This year and beyond, local government will consider spending and policy decisions — such as housing affordability, high school and preschool — which could impact families. Here’s a limited sketch of some trends.

Regarding financial and housing security, “two very different family narratives” play out side-by-side in Alexandria, said Dr. Bethany Letiecq. She’s a local researcher and associate professor in George Mason University’s Human Development and Family Science program.

A family’s economic health and relational health are “highly related,” she said. Greater income and other resources — such as in households with more than one earning adult (not necessarily married) — adds stability. But children in well-to-do households may also experience “prolonged adolescence,” resulting from their remaining financially dependent on parents longer, as part of grooming for college and jobs.

On the other hand, poorer families contend with “misalignments” between job opportunities and childcare access, and “are just being crushed” by inadequate housing, she said. These children may experience early “adultification,” such as taking care of younger siblings or working to supplement family income.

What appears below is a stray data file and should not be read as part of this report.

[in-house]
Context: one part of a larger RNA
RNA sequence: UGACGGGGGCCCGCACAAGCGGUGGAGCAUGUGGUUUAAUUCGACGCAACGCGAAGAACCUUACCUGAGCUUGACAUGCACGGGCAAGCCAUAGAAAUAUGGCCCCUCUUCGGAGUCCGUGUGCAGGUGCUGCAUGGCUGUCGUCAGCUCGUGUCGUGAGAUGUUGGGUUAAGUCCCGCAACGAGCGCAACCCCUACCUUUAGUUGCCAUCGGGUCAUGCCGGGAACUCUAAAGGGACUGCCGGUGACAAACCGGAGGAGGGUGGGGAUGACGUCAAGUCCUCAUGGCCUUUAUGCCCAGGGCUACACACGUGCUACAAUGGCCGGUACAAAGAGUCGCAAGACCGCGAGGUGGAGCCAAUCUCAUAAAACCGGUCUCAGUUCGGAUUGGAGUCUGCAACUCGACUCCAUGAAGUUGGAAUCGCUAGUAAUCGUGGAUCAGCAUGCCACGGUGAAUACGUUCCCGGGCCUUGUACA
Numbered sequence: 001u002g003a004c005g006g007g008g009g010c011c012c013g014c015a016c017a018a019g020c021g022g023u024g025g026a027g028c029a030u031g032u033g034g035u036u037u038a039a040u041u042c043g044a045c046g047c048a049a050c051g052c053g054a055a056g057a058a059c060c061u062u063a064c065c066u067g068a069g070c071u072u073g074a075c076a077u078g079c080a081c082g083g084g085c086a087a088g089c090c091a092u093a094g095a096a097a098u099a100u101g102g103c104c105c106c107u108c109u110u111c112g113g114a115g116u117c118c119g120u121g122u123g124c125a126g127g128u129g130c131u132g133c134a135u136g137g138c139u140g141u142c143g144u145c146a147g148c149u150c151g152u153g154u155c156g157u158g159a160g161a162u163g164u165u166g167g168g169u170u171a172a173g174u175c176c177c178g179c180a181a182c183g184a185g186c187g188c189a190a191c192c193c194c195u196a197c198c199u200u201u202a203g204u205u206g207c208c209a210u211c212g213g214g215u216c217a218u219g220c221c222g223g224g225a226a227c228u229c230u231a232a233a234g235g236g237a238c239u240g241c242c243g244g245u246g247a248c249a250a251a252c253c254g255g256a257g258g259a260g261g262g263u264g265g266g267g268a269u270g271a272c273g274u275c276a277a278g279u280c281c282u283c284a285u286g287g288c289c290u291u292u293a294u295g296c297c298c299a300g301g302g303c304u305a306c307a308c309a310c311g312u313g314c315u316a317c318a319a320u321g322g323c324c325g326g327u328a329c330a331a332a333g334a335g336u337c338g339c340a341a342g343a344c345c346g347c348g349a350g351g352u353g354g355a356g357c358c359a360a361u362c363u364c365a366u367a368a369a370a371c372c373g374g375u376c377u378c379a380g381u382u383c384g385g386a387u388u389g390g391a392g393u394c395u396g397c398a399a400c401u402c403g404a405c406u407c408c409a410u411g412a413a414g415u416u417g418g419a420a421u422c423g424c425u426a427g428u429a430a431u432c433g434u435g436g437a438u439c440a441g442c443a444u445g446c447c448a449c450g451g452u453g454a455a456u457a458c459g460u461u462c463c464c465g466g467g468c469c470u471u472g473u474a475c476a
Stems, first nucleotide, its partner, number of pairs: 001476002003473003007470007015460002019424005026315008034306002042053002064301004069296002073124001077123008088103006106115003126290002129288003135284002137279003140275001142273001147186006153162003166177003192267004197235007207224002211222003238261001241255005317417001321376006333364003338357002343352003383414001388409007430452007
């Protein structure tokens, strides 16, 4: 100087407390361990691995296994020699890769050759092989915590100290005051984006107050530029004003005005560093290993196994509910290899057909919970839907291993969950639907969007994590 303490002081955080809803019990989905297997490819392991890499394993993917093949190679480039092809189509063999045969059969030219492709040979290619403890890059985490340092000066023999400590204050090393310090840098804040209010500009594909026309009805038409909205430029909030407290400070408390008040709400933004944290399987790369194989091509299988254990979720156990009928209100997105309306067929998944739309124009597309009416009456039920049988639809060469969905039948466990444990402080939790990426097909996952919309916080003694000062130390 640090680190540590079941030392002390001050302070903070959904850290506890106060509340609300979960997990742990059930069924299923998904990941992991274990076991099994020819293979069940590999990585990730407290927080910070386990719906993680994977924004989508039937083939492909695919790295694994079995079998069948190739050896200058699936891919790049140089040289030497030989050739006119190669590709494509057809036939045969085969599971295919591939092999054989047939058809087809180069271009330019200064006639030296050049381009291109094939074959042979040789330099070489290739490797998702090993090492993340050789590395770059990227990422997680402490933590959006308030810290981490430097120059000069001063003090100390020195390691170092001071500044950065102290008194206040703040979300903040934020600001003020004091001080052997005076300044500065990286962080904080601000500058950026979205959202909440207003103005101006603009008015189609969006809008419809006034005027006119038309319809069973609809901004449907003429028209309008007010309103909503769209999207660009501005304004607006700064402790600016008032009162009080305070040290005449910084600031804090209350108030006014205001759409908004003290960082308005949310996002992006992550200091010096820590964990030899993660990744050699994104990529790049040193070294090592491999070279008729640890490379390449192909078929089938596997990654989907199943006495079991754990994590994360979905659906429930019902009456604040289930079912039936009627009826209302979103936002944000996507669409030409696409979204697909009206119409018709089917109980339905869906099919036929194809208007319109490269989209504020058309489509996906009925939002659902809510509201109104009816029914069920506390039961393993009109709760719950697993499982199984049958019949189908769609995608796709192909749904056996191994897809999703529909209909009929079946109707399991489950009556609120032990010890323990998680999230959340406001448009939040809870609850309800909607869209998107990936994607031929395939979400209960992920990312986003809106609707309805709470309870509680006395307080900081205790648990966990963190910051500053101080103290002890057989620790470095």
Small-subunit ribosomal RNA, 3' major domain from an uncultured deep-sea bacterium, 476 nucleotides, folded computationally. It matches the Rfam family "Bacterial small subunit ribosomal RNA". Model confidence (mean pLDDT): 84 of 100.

Housing costs are a principal contributor. According to the Alexandria Commission for Women’s 2018 Status of Women Report: “The largest source of financial stress in Alexandria is housing. … Two-thirds of the waitlisted applicants for public housing are women and one-third are women with children.”

“Every year I have a handful of great young couples that have to move out of the area so they can afford a house,” said the Rev. Daniel Gee, pastor at St. Rita Catholic Church in Arlandria. “Especially if the mother wants to stay at home and raise the children.”

Childcare costs are another major contributor. The Commission for Women’s report put the average cost to Alexandria families at nearly $38,000 per year. That alone greatly exceeds the $26,000 2019 federal poverty guideline for a family of four.

Even well-to-do families feel the mounting pressure of busyness.

“We are doing too much [travel sports, piano lessons, etc.]. We’re not really figuring out ways to prioritize family,” said Dr. Amy Fortney Parks. She heads up The Wise Family, a local psychotherapy practice focused on children, teens and families. “There’s a lot less oversight in families [over children] these days.”